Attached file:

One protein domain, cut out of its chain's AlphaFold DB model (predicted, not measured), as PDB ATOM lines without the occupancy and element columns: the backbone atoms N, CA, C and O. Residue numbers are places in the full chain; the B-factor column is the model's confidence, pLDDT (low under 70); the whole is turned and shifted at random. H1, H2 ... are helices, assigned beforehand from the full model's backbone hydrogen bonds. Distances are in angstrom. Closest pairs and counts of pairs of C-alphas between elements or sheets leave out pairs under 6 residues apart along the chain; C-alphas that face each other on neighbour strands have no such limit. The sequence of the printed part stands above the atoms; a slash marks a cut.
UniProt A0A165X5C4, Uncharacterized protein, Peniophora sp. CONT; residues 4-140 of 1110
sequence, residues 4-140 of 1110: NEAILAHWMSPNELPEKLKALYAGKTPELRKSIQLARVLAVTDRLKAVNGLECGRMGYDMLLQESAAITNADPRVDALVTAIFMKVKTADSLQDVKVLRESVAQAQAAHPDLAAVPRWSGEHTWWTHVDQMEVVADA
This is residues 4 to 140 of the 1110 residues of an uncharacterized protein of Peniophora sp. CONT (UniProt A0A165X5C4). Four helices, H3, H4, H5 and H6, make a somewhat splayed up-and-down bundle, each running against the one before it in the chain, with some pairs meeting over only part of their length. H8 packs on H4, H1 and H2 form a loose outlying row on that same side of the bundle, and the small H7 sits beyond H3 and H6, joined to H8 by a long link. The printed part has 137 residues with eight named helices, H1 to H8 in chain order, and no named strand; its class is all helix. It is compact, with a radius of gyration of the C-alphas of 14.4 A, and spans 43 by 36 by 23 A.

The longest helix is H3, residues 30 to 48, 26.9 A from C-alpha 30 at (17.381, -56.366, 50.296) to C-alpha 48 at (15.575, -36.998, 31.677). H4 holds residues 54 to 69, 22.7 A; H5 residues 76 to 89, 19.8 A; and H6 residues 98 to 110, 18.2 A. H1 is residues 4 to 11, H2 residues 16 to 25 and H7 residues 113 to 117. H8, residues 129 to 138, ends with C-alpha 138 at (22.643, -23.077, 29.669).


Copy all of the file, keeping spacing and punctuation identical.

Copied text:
One protein domain, cut out of its chain's AlphaFold DB model (predicted, not measured), as PDB ATOM lines without the occupancy and element columns: the backbone atoms N, CA, C and O. Residue numbers are places in the full chain; the B-factor column is the model's confidence, pLDDT (low under 70); the whole is turned and shifted at random. H1, H2 ... are helices, assigned beforehand from the full model's backbone hydrogen bonds. Distances are in angstrom. Closest pairs and counts of pairs of C-alphas between elements or sheets leave out pairs under 6 residues apart along the chain; C-alphas that face each other on neighbour strands have no such limit. The sequence of the printed part stands above the atoms; a slash marks a cut.
UniProt A0A165X5C4, Uncharacterized protein, Peniophora sp. CONT; residues 4-140 of 1110
sequence, residues 4-140 of 1110: NEAILAHWMSPNELPEKLKALYAGKTPELRKSIQLARVLAVTDRLKAVNGLECGRMGYDMLLQESAAITNADPRVDALVTAIFMKVKTADSLQDVKVLRESVAQAQAAHPDLAAVPRWSGEHTWWTHVDQMEVVADA
This is residues 4 to 140 of the 1110 residues of an uncharacterized protein of Peniophora sp. CONT (UniProt A0A165X5C4). Four helices, H3, H4, H5 and H6, make a somewhat splayed up-and-down bundle, each running against the one before it in the chain, with some pairs meeting over only part of their length. H8 packs on H4, H1 and H2 form a loose outlying row on that same side of the bundle, and the small H7 sits beyond H3 and H6, joined to H8 by a long link. The printed part has 137 residues with eight named helices, H1 to H8 in chain order, and no named strand; its class is all helix. It is compact, with a radius of gyration of the C-alphas of 14.4 A, and spans 43 by 36 by 23 A.

The longest helix is H3, residues 30 to 48, 26.9 A from C-alpha 30 at (17.381, -56.366, 50.296) to C-alpha 48 at (15.575, -36.998, 31.677). H4 holds residues 54 to 69, 22.7 A; H5 residues 76 to 89, 19.8 A; and H6 residues 98 to 110, 18.2 A. H1 is residues 4 to 11, H2 residues 16 to 25 and H7 residues 113 to 117. H8, residues 129 to 138, ends with C-alpha 138 at (22.643, -23.077, 29.669).